As a major research misconduct hearing looms, a behavioral ecologist criticized for more than 2 years for data irregularities or possible fabrication in dozens of publications has resigned from his prestigious position at McMaster University. Science has learned. The Canadian school confirmed in a statement yesterday that it had reached a “confidential” agreement with Jonathan Pruitt, whose work on the social behavior of spiders has won international acclaim and whose willingness to share data has attracted many eager collaborators.
Although Pruitt is no longer employed by McMaster as of July 10, according to the statement, the university has not yet released any findings from a recently completed study of the scientist’s research. This leaves some journal editors and researchers in the field confused about which work by Pruitt remains reliable and whether any research misconduct occurred. “It’s fitting that Jonathan is no longer employed—hopefully at any academic institution,” says Kate Laskowski, a behavioral ecologist at the University of California (UC), Davis. “But I won’t feel it [McMaster administrators] have done enough until they make their investigation findings public. … I am extremely disappointed.” Laskowski first brought concerns about Pruitt’s data to the public, via a blog post, in early 2020 after anomalies in a post they co-authored were brought to her attention.
Pruitt has yet to respond to McMaster’s resignation statement, but yesterday, before the university confirmed the news, said Science in an email, “I’m getting close to a time when I can talk about #PruittGate in an open forum.” (Twitter users tagged discussions about the environmentalist study with #PruittGate in 2020 when the controversy erupted.)
Pruitt, who in 2018 was named a Canada 150 Research Chair, a position given to only 24 academics in the country at the time, was placed on administrative leave by McMaster in November 2021 after the university completed an initial investigation into the concerns. raised by Laskowski et al. At the time, the institution did not release details of its findings, and both the university and Pruitt said the misconduct review process was not complete.
This spring, lawyers hired by the university asked several researchers who raised questions about Pruitt’s data to testify at the researcher’s hearing; whose date has not been announced. “There would have been an internal investigation [that] included testimony from experts who could speak to problems with the scientific data,” says Daniel Bolnick, a behavioral ecologist at the University of Connecticut, Storrs, who, as editor of The American Naturalist was involved in one of the earliest retractions of Pruitt’s documents.
In the past few days, Laskowski says, McMaster has contacted some of those researchers to say there will be no more hearings because of the settlement. The university noted in an email that as part of the deal, “Dr. Pruitt agrees that they will not take any legal action against you for making complaints to McMaster University about Dr. Pruitt or for your participation in a McMaster University lawsuit or investigation.”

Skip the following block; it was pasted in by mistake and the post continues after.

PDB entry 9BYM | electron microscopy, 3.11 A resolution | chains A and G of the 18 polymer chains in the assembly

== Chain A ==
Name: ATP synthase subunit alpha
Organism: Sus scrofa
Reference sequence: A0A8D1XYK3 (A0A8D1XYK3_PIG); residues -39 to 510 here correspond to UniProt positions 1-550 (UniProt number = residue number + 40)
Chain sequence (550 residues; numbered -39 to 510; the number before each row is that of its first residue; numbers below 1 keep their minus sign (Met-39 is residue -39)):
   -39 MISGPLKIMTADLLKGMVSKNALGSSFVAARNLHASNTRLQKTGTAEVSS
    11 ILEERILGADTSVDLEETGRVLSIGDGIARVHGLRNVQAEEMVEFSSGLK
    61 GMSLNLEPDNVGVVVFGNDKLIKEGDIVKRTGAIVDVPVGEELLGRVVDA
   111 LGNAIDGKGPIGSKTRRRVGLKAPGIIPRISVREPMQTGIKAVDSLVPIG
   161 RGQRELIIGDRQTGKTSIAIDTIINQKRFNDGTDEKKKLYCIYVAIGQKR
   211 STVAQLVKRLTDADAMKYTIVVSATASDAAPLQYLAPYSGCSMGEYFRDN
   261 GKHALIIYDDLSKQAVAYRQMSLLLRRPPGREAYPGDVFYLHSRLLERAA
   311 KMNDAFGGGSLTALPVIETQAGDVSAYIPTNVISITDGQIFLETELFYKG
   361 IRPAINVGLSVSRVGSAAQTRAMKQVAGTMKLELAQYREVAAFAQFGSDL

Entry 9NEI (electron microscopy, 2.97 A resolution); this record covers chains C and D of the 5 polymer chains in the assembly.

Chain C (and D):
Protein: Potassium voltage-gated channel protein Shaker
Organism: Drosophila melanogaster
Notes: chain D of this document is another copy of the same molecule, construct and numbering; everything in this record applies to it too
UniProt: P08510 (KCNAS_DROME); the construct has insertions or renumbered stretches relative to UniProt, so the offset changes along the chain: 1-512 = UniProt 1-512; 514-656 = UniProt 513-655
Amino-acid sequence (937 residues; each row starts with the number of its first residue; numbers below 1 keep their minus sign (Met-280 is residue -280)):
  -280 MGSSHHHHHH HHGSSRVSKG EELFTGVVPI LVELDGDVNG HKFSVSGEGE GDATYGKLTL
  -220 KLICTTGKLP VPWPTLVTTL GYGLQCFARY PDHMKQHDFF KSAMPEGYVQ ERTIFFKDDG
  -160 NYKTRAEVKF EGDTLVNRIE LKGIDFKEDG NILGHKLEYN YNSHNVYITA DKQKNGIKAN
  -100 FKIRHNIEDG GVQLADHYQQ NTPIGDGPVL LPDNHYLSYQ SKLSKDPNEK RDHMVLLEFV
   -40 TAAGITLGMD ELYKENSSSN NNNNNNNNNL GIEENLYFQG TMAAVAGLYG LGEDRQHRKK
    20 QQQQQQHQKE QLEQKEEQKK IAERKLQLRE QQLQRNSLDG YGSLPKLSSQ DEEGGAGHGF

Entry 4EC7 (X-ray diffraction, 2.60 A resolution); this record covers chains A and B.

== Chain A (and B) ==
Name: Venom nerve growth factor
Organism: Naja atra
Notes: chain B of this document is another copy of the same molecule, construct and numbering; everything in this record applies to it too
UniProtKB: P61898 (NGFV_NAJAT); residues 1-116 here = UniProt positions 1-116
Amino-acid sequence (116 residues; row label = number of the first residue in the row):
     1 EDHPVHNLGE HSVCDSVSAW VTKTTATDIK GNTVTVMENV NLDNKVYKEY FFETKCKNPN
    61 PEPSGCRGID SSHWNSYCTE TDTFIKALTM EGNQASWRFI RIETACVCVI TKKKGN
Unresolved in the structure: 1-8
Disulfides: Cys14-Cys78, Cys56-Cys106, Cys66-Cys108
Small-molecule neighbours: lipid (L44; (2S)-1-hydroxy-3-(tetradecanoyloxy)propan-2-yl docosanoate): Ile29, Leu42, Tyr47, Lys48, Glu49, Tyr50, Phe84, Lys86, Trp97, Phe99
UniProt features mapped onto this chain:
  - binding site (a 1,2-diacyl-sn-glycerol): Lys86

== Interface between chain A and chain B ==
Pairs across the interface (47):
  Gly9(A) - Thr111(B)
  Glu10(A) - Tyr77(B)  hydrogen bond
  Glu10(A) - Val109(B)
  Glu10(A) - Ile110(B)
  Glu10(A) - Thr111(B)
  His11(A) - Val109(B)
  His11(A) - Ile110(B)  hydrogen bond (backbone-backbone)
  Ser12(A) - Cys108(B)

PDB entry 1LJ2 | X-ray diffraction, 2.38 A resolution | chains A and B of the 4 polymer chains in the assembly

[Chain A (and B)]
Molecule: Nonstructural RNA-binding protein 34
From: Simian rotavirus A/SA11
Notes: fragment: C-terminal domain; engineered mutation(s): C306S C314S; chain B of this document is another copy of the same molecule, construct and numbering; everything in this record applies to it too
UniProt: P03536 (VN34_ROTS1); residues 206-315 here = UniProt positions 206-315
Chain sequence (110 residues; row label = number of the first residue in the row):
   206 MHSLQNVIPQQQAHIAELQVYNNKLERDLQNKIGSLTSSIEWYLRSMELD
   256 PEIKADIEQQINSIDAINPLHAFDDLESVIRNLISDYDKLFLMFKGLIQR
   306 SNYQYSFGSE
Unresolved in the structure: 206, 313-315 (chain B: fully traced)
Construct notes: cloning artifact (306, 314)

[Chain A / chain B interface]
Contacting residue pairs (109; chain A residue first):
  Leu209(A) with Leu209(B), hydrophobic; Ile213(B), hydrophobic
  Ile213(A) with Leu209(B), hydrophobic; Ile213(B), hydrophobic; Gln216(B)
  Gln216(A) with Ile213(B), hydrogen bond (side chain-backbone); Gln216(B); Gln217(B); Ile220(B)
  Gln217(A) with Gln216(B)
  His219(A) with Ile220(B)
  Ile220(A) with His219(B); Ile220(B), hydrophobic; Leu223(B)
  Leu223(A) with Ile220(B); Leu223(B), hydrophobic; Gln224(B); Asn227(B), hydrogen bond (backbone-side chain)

In subsequent emails with Science, McMaster spokesman Wade Hemsworth wrote that the university has not yet completed its work on the Pruitt probe. He also noted that “the allegations of misconduct include external complaints about research conducted by Pruitt between 2011 and 2015. Pruitt joined the McMaster faculty in July 2018.” (Between 2011 and 2015, Pruitt worked (primarily at the University of Pittsburgh. He subsequently conducted research at the University of California, Santa Barbara before going to McMaster.)
Like Laskowski, Nicholas DiRienzo, a data scientist now in the private sector who has retracted or had letters of concern added to several documents he co-authored with Pruitt, is frustrated by McMaster’s transparency. “The whole field [is] left in the lurch of wondering what research is good and what isn’t,” he says, noting that Pruitt, while at McMaster, published papers that were also challenged.
Jeremy Fox, an ecologist at the University of Calgary who helped reanalyze some of Pruitt’s journal data, wonders why Pruitt resigned now and wishes it hadn’t taken McMaster so long to get to that point. “They could have been faster,” he says.
In 2020, letters from Pruitt’s lawyers advised journal editors and Pruitt’s co-authors to wait for the McMaster investigation to conclude before moving to review or retract documents involving the environmentalist. Some journal editors, including Bolnick, ignored that advice and have since retracted Pruitt’s papers. “A public statement by McMaster … will encourage some editors who have been resistant to take action,” predicted Bolnick.
Pruitt’s formal resignation may be enough for some. Peter Thrall, an ecologist at National Research Collections Australia, is editor-in-chief of Environmental letters and was awaiting McMaster’s decision before conducting a review of Pruitt’s documents. Now, he says, that review can begin.
Correction, July 13, 10:35 a.m.: This story removed a reference to an article co-authored by David Fisher of the University of Aberdeen with Jonathan Pruitt. Fisher did not wait, as originally indicated, for the results of McMaster’s investigation to examine the document. He already has and has sent a report of the findings to the journal where it was published.